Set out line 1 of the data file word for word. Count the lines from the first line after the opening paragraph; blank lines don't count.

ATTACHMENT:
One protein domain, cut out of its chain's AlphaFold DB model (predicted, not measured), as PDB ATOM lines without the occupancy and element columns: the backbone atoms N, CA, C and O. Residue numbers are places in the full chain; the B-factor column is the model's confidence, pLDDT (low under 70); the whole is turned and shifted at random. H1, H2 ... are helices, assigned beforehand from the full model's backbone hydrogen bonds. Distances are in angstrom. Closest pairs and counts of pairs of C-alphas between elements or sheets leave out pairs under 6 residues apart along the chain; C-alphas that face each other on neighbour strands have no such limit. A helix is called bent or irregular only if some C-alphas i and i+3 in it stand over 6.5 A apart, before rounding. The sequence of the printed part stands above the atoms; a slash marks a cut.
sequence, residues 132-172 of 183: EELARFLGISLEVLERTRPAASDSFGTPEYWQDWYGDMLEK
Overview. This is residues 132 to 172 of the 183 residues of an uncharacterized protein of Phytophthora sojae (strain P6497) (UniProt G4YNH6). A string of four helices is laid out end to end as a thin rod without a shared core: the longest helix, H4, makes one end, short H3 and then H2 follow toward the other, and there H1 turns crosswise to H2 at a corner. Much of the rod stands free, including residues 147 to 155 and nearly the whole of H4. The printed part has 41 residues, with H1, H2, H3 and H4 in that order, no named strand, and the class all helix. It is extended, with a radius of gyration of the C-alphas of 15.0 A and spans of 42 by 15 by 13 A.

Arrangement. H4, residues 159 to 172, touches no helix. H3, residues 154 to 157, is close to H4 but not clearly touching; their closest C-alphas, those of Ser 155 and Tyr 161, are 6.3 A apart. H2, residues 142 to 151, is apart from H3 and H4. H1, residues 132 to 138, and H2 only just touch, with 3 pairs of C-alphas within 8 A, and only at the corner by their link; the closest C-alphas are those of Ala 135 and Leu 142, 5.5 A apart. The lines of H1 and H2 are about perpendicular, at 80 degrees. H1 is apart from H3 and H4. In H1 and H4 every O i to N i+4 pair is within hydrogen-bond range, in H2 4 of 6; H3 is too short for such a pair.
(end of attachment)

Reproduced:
sequence, residues 132-172 of 183: EELARFLGISLEVLERTRPAASDSFGTPEYWQDWYGDMLEK